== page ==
Perhaps it is time for The Conversation to adopt a classroom, or a school. The education people in the room are encouraged to come up with a design for how that might work. Might we be the ones that would organize things for the parents (some kind of orientation, for example). There are other ideas…. How about the educators here coming up with a plan, within a couple of weeks, that we can talk about? Perhaps the Conversation can sponsor however many students might come from Lincoln.

One Conversation member emphasized an important feature of education—getting parents involved. As volunteers, we can find out what parents need, and have a way to intervene in schools to make them more welcoming places for what parents need.

Another Member emphasized getting the kids involved at the leadership level—such as raising their voices before the school board.

A group of high school students were able to read The Students Are Watching, by Theodore Sizer. A blurb on the book says “Sizers point out that the students are often seen as the school's "clients," as its powerless peopleAthough the authors believe that is a costly, patronizing pretense. Instead, the Sizers call for adults to put stock in the suggestions of children, since they watch and listen to adults all the time and have learned more than we realize.”

A suggestion, immediately endorsed: One way to think about the way we refer to the relationship with a school or classroom—instead of calling it adoption, let’s call it a partnership.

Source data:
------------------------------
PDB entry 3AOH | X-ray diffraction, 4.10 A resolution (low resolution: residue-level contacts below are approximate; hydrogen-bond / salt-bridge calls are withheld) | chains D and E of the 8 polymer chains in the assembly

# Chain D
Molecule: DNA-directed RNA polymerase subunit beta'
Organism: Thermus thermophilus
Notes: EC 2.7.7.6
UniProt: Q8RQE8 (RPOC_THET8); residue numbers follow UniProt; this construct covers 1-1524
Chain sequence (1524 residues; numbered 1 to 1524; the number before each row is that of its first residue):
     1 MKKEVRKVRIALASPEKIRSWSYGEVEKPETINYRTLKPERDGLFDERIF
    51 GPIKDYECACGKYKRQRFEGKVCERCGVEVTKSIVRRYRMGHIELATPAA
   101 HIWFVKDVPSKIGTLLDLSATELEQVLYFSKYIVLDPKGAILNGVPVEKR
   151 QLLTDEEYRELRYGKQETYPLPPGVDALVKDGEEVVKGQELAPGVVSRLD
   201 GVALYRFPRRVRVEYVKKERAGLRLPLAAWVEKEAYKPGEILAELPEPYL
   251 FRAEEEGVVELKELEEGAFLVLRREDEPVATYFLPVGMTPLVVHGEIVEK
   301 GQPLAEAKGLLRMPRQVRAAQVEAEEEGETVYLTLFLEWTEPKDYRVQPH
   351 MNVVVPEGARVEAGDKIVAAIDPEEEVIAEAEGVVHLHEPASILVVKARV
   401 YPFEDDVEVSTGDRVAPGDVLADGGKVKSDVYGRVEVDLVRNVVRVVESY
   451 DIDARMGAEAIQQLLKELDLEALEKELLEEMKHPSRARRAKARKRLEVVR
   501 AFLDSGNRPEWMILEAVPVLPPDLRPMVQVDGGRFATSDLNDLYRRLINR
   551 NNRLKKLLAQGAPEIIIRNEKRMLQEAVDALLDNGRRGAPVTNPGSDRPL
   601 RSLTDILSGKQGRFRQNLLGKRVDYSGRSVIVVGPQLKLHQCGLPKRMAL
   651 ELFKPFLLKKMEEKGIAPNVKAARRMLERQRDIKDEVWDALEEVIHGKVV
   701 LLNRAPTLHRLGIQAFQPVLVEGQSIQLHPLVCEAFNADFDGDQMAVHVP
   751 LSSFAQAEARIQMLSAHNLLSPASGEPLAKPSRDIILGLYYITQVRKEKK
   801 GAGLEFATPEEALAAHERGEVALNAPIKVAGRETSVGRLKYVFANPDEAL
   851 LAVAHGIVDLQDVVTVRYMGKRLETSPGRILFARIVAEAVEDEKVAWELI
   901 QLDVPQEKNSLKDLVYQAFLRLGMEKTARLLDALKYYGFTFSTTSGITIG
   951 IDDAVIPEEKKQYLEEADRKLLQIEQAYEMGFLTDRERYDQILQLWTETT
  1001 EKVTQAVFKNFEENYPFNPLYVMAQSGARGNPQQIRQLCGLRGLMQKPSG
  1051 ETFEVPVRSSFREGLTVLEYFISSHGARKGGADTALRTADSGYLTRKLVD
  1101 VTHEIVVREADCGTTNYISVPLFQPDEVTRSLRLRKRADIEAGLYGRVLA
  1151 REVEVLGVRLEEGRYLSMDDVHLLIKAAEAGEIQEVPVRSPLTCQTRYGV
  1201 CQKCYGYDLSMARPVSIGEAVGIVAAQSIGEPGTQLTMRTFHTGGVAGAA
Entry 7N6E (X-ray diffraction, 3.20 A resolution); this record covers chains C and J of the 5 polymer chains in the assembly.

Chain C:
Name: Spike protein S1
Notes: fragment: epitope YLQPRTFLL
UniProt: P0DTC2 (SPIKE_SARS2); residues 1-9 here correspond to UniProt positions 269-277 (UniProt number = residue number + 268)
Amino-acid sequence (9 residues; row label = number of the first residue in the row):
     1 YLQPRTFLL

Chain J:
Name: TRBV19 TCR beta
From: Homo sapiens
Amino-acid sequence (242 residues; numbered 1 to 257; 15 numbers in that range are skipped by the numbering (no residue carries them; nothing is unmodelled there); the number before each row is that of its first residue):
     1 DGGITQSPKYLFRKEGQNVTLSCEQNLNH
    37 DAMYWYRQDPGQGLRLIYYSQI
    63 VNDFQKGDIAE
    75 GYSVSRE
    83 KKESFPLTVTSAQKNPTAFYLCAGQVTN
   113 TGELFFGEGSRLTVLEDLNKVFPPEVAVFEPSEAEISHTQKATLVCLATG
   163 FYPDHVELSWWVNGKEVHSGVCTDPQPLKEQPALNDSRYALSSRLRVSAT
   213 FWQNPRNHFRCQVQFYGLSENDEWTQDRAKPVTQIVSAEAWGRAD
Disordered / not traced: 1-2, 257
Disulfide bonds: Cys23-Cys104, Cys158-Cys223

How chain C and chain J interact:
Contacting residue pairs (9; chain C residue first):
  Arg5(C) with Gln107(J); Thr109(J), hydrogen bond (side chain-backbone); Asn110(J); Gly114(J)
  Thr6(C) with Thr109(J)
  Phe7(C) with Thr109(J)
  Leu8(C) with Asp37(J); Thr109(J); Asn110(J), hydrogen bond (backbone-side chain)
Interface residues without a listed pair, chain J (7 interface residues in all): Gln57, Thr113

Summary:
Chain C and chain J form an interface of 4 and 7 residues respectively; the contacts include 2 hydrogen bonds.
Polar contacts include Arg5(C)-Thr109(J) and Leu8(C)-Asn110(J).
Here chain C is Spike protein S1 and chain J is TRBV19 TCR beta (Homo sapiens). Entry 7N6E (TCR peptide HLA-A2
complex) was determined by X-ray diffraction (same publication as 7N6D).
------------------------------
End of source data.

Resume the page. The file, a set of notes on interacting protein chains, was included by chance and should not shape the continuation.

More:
When inviting parents—have food available, arrange carpools, let folks know they can dress however they want, have their kids in the plays…. there are lots of things to do to get students to come.

We talked about the Tacoma schools group. See the web page, at Note the addition of a linked page, at, which is about the Nov. 1-3 workshop at Harvard, to be visited by a contingent from Tacoma Schools, including a member of The Conversation. Members are asked to familiarize themselves with the material as a way of supporting these inquiries into

We discussed the lists we constructed last week, and talked about where to go with it from there.

One Group’s Ideas:
• We can assemble a list of books, a list of films, which support the study of our systems of value (such as Edwin Nichol’s work on axiology) that will constitute a foundation for Conversation topics. This can help reduce the invisible barriers of understanding.
• We can support a classroom or a school. There are different dimensions of this—supporting the teacher, finding ways to support the families. A couple of people asked about the PTA’s, or PTSA’s, whether they are active and viable. One Member recalled that in high school they had a way to identify for each student a Next Step after graduation—which implies early intervention, a group of parents taking care, talking to students and parents, getting conversations going about options, and the PTA was probably involved in this. One topic we discussed at some length: the burdens on low income families should never be underestimated—time demands, barriers mentioned earlier in today’s discussions, for examples—and it means the schools and support organizations need to find ways to welcome and encourage participation of parents.
• Schools should have tutors and teaching assistants in the classrooms of our schools. Many of us in this room have the skills to do that. Some of us remember going to school with teaching assistants in the classroom. We can advocate for this in our schools.
• These conversations led to a deeper consideration of systems of values, of learning tutoring skills.